2016-07-15 / Community

Local camp helps athletes overcome disabilities


Camper Elijah Hedgemond using the tactile board with coachin training, Michela Guira Camper Elijah Hedgemond using the tactile board with coachin training, Michela Guira The athletic fields at Adelphi University were full of fun and competitive games this past weekend for the eighth annual Camp Abilities program. The program is a Thursday to Sunday overnight sports camp for children with visual impairments and is run by licensed teachers and student volunteers.

"We do any type of sport you can think of and tailor it to the needs of these kids who suffer from a wide range of visual impairments," said Camp Director and Adelphi adjunct professor, Lisa Santos. "The purpose of the camp is to empower kids to be physically active at home and in their schools."

The kids played plenty of sports including soccer, basketball, bocce on the grounds of Adelphi. They also participated in wrestling, tandem biking, rollerblading and many other active events.

Santos, who is also a phys-ed teacher in the New Hyde Park/ Garden City Park school district, said the two most popular sports and the ones the kids enjoy the most are beep baseball and goalball.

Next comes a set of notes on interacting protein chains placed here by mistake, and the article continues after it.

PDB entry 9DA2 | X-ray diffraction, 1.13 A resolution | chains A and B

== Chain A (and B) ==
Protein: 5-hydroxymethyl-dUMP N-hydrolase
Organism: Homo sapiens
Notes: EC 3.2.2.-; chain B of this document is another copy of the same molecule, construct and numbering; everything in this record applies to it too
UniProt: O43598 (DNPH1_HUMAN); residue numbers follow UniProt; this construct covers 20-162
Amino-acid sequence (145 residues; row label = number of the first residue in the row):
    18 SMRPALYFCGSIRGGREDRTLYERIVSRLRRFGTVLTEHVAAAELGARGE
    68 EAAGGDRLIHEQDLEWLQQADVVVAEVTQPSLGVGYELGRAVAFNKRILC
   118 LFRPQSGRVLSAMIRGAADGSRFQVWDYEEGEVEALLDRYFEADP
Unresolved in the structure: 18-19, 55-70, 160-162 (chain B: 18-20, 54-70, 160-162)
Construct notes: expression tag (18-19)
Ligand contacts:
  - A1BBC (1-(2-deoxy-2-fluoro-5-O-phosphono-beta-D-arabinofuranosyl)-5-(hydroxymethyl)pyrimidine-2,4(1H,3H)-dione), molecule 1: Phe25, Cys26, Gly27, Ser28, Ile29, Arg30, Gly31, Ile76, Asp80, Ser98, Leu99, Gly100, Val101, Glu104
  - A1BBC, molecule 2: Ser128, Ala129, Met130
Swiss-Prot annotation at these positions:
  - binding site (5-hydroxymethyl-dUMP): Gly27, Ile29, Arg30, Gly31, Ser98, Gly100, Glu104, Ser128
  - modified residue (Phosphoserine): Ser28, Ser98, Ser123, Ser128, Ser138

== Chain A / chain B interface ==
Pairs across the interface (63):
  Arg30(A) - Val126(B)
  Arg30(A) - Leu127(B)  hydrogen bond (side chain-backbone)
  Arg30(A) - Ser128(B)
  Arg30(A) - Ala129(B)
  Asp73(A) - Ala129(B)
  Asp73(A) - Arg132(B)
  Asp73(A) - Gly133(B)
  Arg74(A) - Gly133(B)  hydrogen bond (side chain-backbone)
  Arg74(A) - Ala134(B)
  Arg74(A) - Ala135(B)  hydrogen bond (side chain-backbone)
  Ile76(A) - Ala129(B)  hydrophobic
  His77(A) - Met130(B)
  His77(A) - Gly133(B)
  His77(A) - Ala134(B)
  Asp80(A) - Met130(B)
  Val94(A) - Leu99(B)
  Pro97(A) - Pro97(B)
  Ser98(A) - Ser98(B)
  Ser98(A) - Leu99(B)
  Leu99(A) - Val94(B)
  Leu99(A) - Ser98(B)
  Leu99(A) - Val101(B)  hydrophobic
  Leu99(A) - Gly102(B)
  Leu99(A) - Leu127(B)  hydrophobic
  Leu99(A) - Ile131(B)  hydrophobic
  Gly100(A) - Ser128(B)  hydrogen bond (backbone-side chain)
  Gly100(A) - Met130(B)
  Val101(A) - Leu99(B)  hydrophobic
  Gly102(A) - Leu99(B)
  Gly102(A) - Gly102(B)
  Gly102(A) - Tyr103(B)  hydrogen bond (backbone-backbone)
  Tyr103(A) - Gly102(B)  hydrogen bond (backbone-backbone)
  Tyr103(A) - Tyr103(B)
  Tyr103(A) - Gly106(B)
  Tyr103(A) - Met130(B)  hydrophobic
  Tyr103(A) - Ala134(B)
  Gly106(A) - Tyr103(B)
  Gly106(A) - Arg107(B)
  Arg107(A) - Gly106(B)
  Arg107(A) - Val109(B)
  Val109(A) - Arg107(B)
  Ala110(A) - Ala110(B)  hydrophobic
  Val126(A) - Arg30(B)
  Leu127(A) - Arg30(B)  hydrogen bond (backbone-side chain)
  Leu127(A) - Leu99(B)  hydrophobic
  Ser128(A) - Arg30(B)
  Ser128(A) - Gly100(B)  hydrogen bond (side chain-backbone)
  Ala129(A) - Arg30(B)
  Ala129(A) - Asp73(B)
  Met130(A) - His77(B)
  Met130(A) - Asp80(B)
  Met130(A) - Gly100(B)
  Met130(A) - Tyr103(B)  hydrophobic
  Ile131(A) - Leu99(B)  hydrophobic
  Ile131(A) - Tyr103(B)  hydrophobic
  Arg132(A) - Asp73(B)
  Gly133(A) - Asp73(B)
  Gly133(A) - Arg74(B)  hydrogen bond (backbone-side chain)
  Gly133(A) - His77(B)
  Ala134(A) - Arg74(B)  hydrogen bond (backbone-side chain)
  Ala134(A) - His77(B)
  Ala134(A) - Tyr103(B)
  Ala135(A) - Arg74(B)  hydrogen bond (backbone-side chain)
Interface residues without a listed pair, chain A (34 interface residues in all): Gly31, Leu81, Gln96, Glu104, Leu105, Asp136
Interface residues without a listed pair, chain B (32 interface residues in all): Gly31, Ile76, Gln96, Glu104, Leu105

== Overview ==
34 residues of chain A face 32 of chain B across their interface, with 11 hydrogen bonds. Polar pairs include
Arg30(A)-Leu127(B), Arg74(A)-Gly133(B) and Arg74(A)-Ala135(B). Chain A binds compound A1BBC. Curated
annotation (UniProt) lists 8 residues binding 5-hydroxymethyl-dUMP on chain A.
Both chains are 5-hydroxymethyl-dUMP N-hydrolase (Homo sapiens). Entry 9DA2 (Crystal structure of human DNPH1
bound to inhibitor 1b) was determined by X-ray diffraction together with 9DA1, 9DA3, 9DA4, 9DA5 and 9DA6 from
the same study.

Game of beep baseball at Camp Abilities Game of beep baseball at Camp Abilities "In beep baseball the batter must hit the ball and get on base before the fielder finds the ball," said Santos. "The balls are modified, oversized softballs that beep and the bases have electronics in them that causes them to buzz."

She said that all the players in the game are blindfolded so that it makes it a level playing field for everyone.

One of the big things at the camp is what is called a tactile board, which illustrates what a playing field would look like.

"We want to take everything visual and make it tactile or auditory for them," said Santos. "The idea of the tactile board is that it gives the players a feel of what the field or course looks like and it makes the game easier for them to understand."

Camp Abilities had its most successful turnout this year with 25 campers showing up for the program. Part of that reason was because of the number of volunteers who participated.

"Usually we get about 20 kids but because of all of our volunteers who participated we were able to set a record with the number of campers we had this year."

At the end of the camp session each child is sent home with an in-depth assessment of their abilities in each sport and activity. The assessment is shared with the parents and a physical educator to increase understanding of their current abilities.

More information on Camp Abilities can be found on their website at www.campabilitieslongisland.org

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